Zelda Harris
Five on the 100 aliyah from UK list!

Remembering the Yom Kippur war

Since October 6th, the official date according to the Gregorian Calendar of the War which broke out on the sacred day of prayer YOM KIPPUR, there have been endless  TV and radio talk shows,  both on radio and television. about that war,

It’s as if the Israeli public needed to be reminded of, the most traumatic and longest, of  all the Wars in our short history. Also because a series about that war is being screened on TV.

I cannot watch it, it evokes too many memories. For me this is not entertainment.

There will be tales of bravery and loss. Every single one of us who observes religious tradition will remember, where we were when we heard the news.

I was sitting in my synagogue in St Johns Wood, London when our Rabbi Louis Jacobs z”l one of the founders of the Masorti-Conservative Movement, gave the announcement. It was at 5pm, after a shul worshipper had gone into the street for air, where he saw a newspaper vendor with a placard saying “Israelis at war on Northern Border”. He came back into the Shul, waving the newspaper in his hand.

My family and I had returned from Israel to England when we failed to make it financially, due to unfortunate circumstances. However, my children had visited Israel every holiday to be with their friends. Without, exception every one of their friends had been called up to serve.

Our middle son  Anthony was on the first flight out.  He was due to start Hotel studies and in the event joined the course a year later, which turned out to be fortuitous as he met his future wife Jacquie there. Our eldest Peter was trying to get permission to leave his college studies on hold, so that he could go to Israel, too,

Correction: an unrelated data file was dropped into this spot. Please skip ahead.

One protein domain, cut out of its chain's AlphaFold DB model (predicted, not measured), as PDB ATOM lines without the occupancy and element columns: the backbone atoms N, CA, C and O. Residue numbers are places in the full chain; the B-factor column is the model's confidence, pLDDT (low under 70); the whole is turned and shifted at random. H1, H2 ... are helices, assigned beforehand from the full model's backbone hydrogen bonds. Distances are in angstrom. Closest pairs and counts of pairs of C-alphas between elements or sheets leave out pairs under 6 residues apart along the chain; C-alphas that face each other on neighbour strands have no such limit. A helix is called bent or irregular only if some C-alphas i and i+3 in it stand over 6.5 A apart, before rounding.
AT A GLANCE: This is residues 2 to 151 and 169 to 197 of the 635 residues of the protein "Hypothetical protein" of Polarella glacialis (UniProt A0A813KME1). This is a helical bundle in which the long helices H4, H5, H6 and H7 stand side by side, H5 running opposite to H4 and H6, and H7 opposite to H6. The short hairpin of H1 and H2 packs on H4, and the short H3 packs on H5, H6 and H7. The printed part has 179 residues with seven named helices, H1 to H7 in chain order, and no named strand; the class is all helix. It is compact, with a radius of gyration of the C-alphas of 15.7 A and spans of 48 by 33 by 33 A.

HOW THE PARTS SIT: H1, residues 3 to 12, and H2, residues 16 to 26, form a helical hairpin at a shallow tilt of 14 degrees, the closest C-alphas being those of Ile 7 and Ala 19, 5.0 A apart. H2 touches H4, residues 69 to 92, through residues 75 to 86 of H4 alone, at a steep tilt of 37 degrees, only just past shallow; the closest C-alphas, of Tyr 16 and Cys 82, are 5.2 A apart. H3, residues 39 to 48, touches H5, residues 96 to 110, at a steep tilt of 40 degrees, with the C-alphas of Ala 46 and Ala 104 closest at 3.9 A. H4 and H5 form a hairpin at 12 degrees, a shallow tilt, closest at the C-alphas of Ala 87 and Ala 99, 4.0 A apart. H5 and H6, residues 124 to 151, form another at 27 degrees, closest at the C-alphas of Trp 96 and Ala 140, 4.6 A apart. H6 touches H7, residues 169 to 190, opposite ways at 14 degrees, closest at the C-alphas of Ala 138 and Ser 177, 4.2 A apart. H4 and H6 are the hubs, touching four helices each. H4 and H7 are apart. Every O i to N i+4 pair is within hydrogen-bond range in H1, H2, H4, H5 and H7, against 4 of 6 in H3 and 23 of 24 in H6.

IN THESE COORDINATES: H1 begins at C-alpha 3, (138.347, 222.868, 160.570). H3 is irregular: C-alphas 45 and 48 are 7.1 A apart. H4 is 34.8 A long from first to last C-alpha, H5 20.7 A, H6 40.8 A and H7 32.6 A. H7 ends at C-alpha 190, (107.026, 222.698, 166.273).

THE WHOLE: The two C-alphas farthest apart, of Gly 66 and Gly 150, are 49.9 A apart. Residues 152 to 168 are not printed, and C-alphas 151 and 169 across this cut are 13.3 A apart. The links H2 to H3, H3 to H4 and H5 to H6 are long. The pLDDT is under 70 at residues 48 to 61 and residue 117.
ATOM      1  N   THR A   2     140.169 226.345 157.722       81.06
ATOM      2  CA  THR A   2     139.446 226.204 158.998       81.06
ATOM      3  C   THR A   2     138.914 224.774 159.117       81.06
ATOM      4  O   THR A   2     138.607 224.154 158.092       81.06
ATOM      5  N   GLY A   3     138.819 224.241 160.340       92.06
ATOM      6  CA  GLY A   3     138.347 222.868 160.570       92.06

However, mostly the stories we hear are heart-rending and one story which is heartwarming should be told.

In the midst of the battles at a time when there were no mobile phones, one Israeli friend Morris K, whose two sons were serving, set up a telecommunication system so that soldiers could speak to their families. Not only did he do this, but also contacted people in Western countries and especially in the UK, in a quest to bring urgently needed items to Israel. Items, that were either in short supply or simply not available.  When my husband and I returned to London from our visit at the end of October, we immediately took on the responsibility of making contacts to raise funds. It was also our job to find people who were willing to transport to Israel invariably heavy items, which were desperately needed.  Cyril Stein and Michael Levy were prominent in these efforts and many others followed suit.

Remember, this war was not like the others which went on only for days or weeks. This the October War, dragged on deep into the winter and our army was ill-equipped and without suitable clothing and footwear.

So we found Wellington boots in Cyprus. Lip salve somewhere else. I remember a friend who was flying from London was asked to bring a film projector which had been donated, not an easy task.  Everything was flown in by El Al, but taxes were still demanded!  So, money and goods were donated from Jews around the world who were closely following the news, emanating from the War Zone.  We also started sending out of parcels of sweets and sox and other small items which could be distributed to the soldiers. Each parcel included a short note.  Sometimes we even received a letter back from a soldier who had been a recipient. One, I remember turned out to be a Doctor at Hadassah Hospital. I kept that note for years and called him when I came back to Israel.